These stories are told over and over by frustrated owners who are not at home all day and the dogs are left to themselves or ignored. This is one of the main reasons they end up in Rescue. Their owners did not know what they were getting themselves into.
Weimaraners have the tendency to rule the household if they are not trained properly. A strong-willed owner—with the time and ability to train, socialize and play—is almost essential. Normally, these are very gentle and kind dogs, but because of their size and energy level, Weimaraners can inadvertently knock things (and people) over.
A healthy Weimaraner can live as long as 12 years. Commonly described as a toddler stuck in the 'terrible two's' stage for all 12 years....they will retain their puppy exuberance and mischievousness well into their senior years. Unlike other large breeds, the Weimaraner does not calm down and settle as they grow older. They are perfect hiking and hunting companions - able to maintain a very active lifestyle well into their later years.
Common health problems include hip dysplasia, tumors and immune system disorders. Weims are also prone to bloat. Instead of one big meal, feed them several small meals every day.
You do NOT want a Weimaraner If.....
you want a dog that will stay outside most of the time.
you think a dog that is happiest playing by himself.
you do not have the patience to deal with a dog of high intelligence.
you don't want a dog that follows you from room to room.
you do not have the time for basic obedience.
you aren't willing to out think your dog.
you do not believe that dogs can be manipulative.
you don't have room in your life for another "family member."
Roger Caras, “The Voice of Westminster”
Roger Caras, “The Voice of Westminster” died on February 21, 2001 at the age of 72. Below is an excerpt from his book “The Roger Caras Dog Book”. The Westminster dog show won’t be quite the same without him and he will be sorely missed.
The Weimaraner is an all-purpose hunting dog developed in Germany from the Bloodhound. He is a large, assertive, intelligent animal of unmistakable quality. He is also a dog who requires special qualities in his master.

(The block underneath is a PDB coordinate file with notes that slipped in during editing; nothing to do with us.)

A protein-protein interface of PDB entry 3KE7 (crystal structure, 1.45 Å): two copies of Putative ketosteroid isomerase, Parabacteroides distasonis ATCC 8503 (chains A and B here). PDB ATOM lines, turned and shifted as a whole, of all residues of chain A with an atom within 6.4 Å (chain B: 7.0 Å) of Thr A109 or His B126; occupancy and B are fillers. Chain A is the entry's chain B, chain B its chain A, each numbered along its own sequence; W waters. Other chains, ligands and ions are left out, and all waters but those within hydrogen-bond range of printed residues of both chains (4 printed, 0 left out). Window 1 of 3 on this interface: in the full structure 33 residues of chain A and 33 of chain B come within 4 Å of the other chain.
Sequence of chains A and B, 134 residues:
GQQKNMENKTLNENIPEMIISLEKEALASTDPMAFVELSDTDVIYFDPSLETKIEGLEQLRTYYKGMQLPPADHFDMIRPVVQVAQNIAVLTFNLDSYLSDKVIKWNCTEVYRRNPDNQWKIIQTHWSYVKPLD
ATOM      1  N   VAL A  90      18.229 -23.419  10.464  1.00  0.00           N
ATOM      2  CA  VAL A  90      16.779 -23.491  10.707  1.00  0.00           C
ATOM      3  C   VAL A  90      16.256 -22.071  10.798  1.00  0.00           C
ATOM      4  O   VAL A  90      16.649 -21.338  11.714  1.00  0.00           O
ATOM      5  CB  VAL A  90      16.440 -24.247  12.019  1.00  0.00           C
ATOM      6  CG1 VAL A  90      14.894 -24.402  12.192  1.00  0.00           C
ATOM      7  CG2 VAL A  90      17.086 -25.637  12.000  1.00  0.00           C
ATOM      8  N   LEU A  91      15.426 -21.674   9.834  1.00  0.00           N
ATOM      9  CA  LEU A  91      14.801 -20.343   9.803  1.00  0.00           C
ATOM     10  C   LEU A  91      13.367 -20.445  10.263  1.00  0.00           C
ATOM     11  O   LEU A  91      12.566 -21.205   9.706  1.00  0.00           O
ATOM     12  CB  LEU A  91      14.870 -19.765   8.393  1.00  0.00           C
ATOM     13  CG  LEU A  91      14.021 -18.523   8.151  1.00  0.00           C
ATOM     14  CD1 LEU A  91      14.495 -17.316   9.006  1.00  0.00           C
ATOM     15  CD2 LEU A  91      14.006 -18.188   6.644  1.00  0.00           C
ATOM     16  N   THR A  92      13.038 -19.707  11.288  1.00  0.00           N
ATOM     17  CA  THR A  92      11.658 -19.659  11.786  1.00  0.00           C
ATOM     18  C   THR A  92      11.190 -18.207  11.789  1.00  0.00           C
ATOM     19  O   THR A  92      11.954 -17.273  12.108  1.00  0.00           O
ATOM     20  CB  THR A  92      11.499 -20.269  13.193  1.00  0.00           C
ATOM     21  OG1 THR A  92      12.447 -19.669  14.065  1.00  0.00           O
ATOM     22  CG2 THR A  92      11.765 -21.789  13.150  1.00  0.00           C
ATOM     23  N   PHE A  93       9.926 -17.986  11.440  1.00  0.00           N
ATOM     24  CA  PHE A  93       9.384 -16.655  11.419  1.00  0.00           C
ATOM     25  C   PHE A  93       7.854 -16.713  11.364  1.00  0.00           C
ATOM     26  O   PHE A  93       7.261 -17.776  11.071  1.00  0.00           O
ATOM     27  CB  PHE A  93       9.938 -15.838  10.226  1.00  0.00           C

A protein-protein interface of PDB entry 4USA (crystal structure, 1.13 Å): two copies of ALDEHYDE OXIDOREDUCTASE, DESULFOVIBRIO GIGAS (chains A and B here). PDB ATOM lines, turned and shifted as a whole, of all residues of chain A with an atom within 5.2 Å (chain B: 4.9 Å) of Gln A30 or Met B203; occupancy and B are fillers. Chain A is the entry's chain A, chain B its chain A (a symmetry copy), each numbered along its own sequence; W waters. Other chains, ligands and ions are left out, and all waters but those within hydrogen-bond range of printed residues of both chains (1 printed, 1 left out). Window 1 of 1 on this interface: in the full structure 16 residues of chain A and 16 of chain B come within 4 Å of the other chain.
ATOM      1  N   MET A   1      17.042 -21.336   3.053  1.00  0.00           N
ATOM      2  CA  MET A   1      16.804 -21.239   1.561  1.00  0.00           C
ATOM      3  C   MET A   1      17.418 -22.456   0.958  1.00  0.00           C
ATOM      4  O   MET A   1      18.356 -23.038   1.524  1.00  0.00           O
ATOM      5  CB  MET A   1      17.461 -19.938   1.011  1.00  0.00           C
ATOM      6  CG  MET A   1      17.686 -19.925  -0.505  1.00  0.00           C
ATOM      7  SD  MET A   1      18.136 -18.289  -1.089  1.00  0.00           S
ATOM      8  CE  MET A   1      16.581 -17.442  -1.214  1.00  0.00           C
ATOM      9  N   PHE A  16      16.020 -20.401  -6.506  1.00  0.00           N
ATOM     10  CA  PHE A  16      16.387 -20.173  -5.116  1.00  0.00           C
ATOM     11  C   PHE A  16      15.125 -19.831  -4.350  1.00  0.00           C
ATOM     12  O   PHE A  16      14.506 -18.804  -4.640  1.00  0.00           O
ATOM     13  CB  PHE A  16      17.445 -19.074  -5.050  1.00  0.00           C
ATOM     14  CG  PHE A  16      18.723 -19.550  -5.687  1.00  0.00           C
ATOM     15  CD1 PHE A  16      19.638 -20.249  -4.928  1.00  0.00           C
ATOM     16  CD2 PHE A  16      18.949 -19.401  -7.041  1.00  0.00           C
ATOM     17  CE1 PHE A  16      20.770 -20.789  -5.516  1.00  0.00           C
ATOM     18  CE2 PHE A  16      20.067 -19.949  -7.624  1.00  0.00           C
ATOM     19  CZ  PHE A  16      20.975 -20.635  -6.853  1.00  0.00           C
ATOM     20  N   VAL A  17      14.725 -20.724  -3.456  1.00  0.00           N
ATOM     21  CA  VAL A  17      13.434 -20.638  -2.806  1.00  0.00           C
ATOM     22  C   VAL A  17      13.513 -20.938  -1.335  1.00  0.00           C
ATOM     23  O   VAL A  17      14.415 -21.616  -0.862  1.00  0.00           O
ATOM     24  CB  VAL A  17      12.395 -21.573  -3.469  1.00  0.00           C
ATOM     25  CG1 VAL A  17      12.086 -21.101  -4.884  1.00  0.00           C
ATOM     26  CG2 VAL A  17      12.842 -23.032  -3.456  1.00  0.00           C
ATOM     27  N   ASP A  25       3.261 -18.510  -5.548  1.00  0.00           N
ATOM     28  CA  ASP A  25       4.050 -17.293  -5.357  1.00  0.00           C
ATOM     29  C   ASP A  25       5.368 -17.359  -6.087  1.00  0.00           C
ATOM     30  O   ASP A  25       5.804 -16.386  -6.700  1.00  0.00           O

The Weimaraner makes a better watchdog than almost any other breed of sporting dog because he is aggressive and quite fearless. He is a dog of great character, and he spends much of his time telling everyone about it. If allowed to have the upper hand, there is no worse pest than this breed. He should not be a person's first dog.
This is a breed that simply must be given a full course of obedience training at the professional level. If the owner is competent, that is fine; if not, then the cost of taking your Weimaraner to a top obedience school should be considered a part of the acquisition price. An untrained Weimaraner is going to walk all over his owner, his family, and their friends. While not dangerous, he can be pushy and extremely unpleasant to have around. Conversely, a well-trained Weimaraner is one of the most splendid looking and gentlemanly of all breeds, sporting or otherwise.
The only real problem with the Weimaraner as a breed is that he is often more intelligent than the person who owns him. When this happens, it is not the happiest of man-dog relationships. The owner should always be in command. Any person smart enough and strong willed enough to properly select, train, and manage a Weimaraner is in for an unparalleled dog-owning experience. The owner who overrates him self or under-rates his Weimaraner is in for an ordeal.
Reprinted from "The Roger Caras Dog Book" 2nd edition, copyright 1992